Since this is Nintendo, these features are also used in increasingly playful ways, and each Toy-Con has much more to it than it first seems. Take the simple RC car. It’s quick to build and easy to understand. But when you tap a button on the Switch screen, it opens up a new menu that lets you adjust the intensity of the vibration, and thus change the speed of the car. You can even see a live feed from the IR camera. That tiny cardboard creation becomes a nighttime spy tool. Similarly, when you build the piano, you also put together a series of small knobs, each of which has a different pattern of reflective stickers on it. When you slot these into the top of the piano, it completely changes the sound. Instead of a typical piano, each key now sounds like a cat or a singing man, and you can twist the knob to further alter the pitch. There’s also a studio mode where you can record your own tracks and use a punch card to create your own backing drum beat.
The ingenuity on display is impressive, and so is the way that Labo encourages you to understand it. The repair tutorials are a great example of this. They show you how to fix common issues, but also help you pinpoint what the problems are in the first place. A tutorial might start with an unclear issue — nothing happens when I push this button — before giving you ways to figure out what exactly is wrong. Instead of just giving you specific fixes for specific problems, this system instead gives you an understanding of how things work so you can fix other problems by yourself.
Virtually every aspect of the Labo experience feels designed to encourage this kind of curiosity. Kits like the piano can be opened up so you can look inside and see exactly how they operate while you’re playing with them. The robot kit, by far the most complex thing you can build so far, features a series of weighted boxes inside, each of which is connected by a string to your hands and feet. It works similar to the piano: when you move your right hand, it pulls the string connected to the right-hand weight and lifts it up, while the Joy-Con’s IR camera sees the markings on the back of the weight and knows which limb you’re moving. To really drive this point home, the back of the robot you play as in the game reflects the inside of the backpack you’re wearing. When you punch your hand, you can see the corresponding weight rise on-screen.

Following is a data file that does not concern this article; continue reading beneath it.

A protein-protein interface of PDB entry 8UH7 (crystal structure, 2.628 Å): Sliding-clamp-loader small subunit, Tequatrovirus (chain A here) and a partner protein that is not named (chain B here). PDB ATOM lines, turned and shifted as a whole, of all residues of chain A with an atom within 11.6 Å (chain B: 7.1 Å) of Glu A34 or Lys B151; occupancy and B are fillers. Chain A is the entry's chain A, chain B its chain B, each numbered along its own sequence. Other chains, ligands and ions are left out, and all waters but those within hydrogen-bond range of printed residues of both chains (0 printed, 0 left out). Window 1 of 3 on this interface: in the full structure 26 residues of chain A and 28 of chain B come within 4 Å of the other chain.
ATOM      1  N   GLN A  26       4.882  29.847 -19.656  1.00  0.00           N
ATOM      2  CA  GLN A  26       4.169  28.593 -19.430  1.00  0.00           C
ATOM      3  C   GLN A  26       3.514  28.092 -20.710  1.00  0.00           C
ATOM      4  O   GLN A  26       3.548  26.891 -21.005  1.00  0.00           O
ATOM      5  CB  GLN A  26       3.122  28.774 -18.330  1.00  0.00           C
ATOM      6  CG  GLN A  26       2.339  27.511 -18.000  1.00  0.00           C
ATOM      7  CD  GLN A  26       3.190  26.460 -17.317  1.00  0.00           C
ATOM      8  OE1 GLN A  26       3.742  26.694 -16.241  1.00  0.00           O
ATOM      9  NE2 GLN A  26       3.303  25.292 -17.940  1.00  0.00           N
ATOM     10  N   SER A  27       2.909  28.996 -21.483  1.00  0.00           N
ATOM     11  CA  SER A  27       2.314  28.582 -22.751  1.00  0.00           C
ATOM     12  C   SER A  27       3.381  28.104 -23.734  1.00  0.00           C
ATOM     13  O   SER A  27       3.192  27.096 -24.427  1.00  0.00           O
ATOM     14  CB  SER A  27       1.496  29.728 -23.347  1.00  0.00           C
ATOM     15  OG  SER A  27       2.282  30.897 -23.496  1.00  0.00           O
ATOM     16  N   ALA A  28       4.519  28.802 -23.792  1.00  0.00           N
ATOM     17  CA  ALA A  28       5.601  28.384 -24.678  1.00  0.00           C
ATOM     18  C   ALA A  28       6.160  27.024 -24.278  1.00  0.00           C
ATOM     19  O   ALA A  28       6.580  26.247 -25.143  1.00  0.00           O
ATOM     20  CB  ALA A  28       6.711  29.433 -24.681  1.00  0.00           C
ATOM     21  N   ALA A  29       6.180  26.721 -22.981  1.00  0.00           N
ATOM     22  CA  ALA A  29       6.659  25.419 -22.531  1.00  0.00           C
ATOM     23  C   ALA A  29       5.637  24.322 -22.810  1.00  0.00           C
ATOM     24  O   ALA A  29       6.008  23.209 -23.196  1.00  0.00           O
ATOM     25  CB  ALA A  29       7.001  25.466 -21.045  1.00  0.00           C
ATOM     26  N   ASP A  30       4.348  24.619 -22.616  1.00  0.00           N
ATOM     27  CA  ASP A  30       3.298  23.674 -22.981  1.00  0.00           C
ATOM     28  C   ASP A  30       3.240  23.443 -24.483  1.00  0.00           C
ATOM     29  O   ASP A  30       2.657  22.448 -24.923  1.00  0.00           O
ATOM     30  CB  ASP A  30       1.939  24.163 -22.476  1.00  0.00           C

This all comes to a head with a somewhat hidden feature that’s actually the most powerful tool available in Labo. Tucked away at the bottom of the screen in the discover section is a little manhole cover. When you select it, you’re taken to a part of the game known as the Toy-Con Garage where you can build your own creations and games. At the heart of this is a simplified and very visual programming language. Using the touchscreen, you can create and connect nodes, with an “if this, then that” structure. One node could be “if you shake the left Joy-Con,” and the other could be “the right Joy-Con vibrates” or “it makes a guitar sound.” You can test these things out immediately as you put them together, and the process of adding them and moving them around with a fingertip is much easier to grasp than punching code into a computer. The idea is that you can use these functions to create new ways of playing with the Toy-Con you’ve built — or even build new ones altogether.
For instance, you could make it so that when you turn the accelerator on the motorcycle, it makes a musical sound or it vibrates the controller hooked to the RC car. One of the simplest tutorial creations involves turning the Switch tablet into a guitar. You start by making three touchscreen buttons on the Switch that create guitar sounds, and then wrapping three rubber bands around the tablet, overlapping those buttons on the screen. Then, as you strum the rubber bands, you’ll also touch the buttons, and it sounds as if you were playing a guitar. Each of the Labo kits also comes with a number of extra pieces that you can use to build new Toy-Con, though there’s really no reason you can’t use other cardboard or really anything for that matter. It’s going to be a lot of fun to see what people who are much more creative than me can come up with. But for kids, it’s also a gateway into this world. My daughter had a lot of fun figuring out how to turn a fishing rod into a musical instrument, and a gun that makes clapping sounds when you fire it. They’re useless, sure, but the act of making them was fun.
This creative element is where the real power of Labo lies. Once you build the kits and play through the games, there’s not much else to do. A simple arcade fishing game is fun to play every so often, but it’s not the kind of experience you can lose yourself in for long. But figuring out ways to make and record your own music, or new uses for the various Toy-Con is much more engaging, and Labo gives you a surprisingly robust toolset to do just that. (This is also the reason I’d recommend the variety kit over the robot kit. The large number of toys you can build means more flexibility for creating new things.) Labo is an experience where creating and building are just as much fun as playing. It eases you into this world: at the beginning, you’re simply folding cardboard. But just a few hours later, you’re trying to figure out how to turn a box into an interactive drum kit.
My living room might never look the same again.